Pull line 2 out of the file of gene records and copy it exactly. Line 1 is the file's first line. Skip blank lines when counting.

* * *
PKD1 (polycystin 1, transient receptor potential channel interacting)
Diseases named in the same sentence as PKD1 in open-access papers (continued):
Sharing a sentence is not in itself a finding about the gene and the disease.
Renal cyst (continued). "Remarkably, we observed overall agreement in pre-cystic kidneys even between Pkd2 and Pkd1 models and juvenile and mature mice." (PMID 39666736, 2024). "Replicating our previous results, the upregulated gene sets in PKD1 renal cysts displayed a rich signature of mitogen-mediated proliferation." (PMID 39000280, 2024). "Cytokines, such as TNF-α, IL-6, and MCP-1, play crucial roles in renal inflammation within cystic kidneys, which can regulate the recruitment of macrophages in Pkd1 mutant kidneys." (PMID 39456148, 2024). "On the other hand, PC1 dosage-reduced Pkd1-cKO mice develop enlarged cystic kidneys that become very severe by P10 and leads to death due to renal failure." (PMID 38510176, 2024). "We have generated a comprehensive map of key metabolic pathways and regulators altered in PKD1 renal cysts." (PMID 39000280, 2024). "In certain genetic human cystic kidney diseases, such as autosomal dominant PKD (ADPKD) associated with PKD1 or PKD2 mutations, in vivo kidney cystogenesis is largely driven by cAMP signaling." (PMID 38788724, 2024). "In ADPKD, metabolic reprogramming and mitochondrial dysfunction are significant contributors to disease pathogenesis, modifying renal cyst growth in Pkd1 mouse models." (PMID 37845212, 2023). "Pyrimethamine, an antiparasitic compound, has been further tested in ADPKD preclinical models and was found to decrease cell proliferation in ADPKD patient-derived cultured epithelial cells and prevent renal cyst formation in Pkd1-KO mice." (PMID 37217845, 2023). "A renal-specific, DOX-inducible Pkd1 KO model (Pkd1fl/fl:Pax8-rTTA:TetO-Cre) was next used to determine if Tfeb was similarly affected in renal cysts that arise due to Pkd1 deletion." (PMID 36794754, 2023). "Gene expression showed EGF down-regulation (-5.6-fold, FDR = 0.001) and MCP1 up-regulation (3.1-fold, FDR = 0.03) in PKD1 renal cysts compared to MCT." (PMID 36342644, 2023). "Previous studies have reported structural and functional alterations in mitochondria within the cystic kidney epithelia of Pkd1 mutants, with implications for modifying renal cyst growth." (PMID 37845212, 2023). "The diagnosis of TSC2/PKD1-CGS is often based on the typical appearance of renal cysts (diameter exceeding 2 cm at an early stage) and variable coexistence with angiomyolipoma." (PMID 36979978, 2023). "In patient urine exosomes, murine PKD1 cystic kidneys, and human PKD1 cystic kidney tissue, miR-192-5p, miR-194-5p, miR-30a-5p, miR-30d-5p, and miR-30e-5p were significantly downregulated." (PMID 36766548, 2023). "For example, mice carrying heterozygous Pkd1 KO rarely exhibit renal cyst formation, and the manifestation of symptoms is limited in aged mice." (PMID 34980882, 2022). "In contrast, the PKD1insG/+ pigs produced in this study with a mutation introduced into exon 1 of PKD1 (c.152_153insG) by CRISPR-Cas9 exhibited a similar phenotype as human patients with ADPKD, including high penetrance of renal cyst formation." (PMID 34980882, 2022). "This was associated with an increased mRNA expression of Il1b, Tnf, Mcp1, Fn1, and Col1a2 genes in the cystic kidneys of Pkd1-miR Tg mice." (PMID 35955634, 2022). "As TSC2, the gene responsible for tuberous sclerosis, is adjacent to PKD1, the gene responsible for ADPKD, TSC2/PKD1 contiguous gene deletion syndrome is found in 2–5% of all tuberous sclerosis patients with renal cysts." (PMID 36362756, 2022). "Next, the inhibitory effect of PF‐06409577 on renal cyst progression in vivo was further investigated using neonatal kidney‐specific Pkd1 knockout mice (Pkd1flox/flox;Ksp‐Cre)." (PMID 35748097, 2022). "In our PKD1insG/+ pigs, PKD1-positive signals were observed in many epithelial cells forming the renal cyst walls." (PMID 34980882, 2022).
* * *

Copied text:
Diseases named in the same sentence as PKD1 in open-access papers (continued):